Finance and human resource executives are playing a much greater role in making fleet decisions, reflecting the huge financial cost and perceived benefits of a company car fleet.
A new survey, which contacted human resource and finance professionals involved in decision-making, identifies how fleets are managed and funded and aims to understand fleet influences and current issues.
Commissioned by leasing giant LeasePlan, the survey questioned finance and HR executives from 350 companies.
Respondents were asked how many vehicles/cars their company operated, with the results showing the average number of vehicles was 440 units and cars 379 units. They were also asked at what level of employees were offered a company car: Senior management/directors 95%; middle management/executives 89%; sales/account management staff 80%; other field/service staff (76%) and other staff 19%.
In terms of staffing levels, 21% of respondents employ more than 5,000 full-time staff, 44% have 1,000-4,999, 29% have 250-999, 5% have less than 250 and 1% gave no answer.
The average number of employees is 2,693 and, as expected, the survey says, the largest companies have the largest car fleets, with 52% of those with 500+ cars employing more than 5,000 people.
The study found no relationship between the size of company and whether its fleet is owned or leased.
In terms of the role played by finance or HR executives in the fleet decision-making process, the survey found that almost all respondents got involved in some aspect of the fleet process.
A total of 97% of respondents dealt with at least one aspect, with 75% dealing with individual driver queries, 71% deciding how a fleet was managed, 59% shortlisting potential suppliers and 57% actually negotiating with suppliers and being involved in the final selection process.
Other areas of involvement included insurance and accident management, tax-related issues and health and safety.
The study found that driver queries and day-to-day running of the fleet were the areas in which finance and HR executives had most recent involvement.
A total of 11% were involved in driver queries recently, 10% in day-to-day running, 8% in general policy, negotiating with suppliers and selecting models/cars and 6% each in fleet management and purchasing.
The most recent involvement in fleet for a small proportion was in areas such as benefits, dealing with suppliers and insurance or accident management. Respondents were also asked which other departments within the company were involved in fleet decision-making.
Although 30% failed to answer the question, of those who did 18% said fleet, 15% said their finance department gets involved and 11% said HR.
Only 1% said their head office was involved in the fleet decision-making process. Other findings in the survey included 65% of fleets having made routine reviews of their fleets, as opposed to 32% reviewing it due to specific issues.
Changes to internal policies were the most likely reasons to prompt a fleet management review, accounting for 22%.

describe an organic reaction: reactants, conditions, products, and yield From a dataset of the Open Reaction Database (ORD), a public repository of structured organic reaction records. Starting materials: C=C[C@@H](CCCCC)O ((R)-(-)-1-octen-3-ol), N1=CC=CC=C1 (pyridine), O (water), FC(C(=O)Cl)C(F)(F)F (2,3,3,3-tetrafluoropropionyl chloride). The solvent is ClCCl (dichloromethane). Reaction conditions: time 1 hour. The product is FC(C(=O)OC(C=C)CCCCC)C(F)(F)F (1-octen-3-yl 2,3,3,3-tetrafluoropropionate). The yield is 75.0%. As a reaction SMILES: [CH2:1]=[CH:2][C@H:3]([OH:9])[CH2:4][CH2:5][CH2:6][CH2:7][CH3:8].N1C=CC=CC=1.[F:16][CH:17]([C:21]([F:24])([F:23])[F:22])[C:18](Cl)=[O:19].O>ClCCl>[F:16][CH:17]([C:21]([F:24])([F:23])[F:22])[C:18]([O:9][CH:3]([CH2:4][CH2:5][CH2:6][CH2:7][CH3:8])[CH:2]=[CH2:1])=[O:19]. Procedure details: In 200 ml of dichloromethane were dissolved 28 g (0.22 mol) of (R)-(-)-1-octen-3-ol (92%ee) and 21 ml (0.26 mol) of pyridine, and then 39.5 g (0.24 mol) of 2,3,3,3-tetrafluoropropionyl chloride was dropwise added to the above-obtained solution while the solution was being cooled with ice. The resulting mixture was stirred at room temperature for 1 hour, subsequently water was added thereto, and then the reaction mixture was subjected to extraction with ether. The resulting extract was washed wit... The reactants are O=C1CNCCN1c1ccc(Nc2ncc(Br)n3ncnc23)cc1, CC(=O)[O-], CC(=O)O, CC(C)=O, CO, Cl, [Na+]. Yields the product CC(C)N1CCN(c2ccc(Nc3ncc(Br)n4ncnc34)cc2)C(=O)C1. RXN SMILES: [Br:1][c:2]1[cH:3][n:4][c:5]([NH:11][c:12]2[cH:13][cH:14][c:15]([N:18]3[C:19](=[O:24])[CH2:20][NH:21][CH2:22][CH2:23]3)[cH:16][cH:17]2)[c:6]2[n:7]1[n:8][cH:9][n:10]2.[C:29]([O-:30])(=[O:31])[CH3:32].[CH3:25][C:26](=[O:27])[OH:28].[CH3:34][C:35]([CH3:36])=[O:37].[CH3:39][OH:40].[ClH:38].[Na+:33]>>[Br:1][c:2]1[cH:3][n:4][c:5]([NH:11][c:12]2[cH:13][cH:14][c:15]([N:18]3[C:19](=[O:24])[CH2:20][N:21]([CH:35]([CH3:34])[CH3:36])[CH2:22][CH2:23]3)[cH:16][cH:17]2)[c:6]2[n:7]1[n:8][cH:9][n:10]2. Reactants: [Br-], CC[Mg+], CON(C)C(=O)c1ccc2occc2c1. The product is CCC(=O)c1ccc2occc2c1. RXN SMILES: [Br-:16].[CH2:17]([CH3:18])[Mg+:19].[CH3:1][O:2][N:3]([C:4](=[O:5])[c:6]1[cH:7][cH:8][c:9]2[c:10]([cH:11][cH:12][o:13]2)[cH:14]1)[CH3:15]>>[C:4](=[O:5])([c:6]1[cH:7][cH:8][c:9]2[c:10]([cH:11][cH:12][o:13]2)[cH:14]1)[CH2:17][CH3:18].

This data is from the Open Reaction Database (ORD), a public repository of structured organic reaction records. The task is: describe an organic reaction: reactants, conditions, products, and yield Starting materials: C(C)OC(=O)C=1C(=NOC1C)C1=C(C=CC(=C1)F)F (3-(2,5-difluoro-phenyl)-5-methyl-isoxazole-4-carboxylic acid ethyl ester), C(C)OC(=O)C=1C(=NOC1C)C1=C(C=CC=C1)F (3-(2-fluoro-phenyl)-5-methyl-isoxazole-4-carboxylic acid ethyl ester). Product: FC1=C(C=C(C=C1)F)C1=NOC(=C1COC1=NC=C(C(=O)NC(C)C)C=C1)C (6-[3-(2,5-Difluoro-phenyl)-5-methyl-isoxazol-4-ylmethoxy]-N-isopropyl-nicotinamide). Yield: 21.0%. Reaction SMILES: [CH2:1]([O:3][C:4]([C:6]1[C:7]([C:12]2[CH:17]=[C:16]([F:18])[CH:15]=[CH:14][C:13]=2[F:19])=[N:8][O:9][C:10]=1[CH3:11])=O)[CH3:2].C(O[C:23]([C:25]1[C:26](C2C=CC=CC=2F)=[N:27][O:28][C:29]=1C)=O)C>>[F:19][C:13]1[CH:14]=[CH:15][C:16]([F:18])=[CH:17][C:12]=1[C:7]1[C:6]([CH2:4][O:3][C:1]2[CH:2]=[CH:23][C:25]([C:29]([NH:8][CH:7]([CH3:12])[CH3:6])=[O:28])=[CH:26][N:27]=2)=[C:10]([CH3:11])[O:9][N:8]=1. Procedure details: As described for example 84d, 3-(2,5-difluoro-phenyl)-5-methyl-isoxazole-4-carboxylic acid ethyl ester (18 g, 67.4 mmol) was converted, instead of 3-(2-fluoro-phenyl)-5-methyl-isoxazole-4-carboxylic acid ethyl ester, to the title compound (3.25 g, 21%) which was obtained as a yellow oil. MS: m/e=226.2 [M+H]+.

Also cited were tax (14%), cost (13%), change to provision (13%), general review (10%), efficiency/service (9%) and health and safety (9%). Other reasons were given by 29% of those surveyed.
The topic of funding was covered in the report and it was found that more than three-quarters of fleets were leased, although 45% of the largest car fleets were owned. Employee car ownership schemes accounted for only 6% but were more popular with larger fleets, with one in 10 funding their fleet that way.
Overall, a total of 76% of fleets were leased and 37% owned by the company. The type of leasing varied among respondents, with contract hire the most favoured option at 83%, particularly among smaller fleets. Finance lease accounted for 11%. The survey also quizzed respondents whose companies own their fleet on how it was financed. It found cash purchase was the most popular method, particularly among fleets of between 100 and 199 cars.
However, although executives were aware of how their fleet was funded, 27% of HR and 22% of finance executives were unaware of why it was purchased and funded in this way.
Reasons given for the funding decision were cheaper/cost- effective (28%), cash flow (16%), tradition (12%), easier (12%) and other (32%). The majority of respondents (57%) also suggested that leasing was the way future fleet purchases would be made. Only 13% expected to purchase their fleet.
The survey also found that 45% of fleets expected the number of vehicles they operated to stay the same over the next three years. A total of 23% expected to increase, while 31% were expecting a decrease.
Business growth was the most common reason for an increase, cited by 79% of fleets expecting to grow their fleet size, with 57% using this method.
Areas of fleet decision-making in which finance and HR executives are personally involved
Main decisions in which finance and HR executives have been involved recently
Departments involved in the fleet decision-making process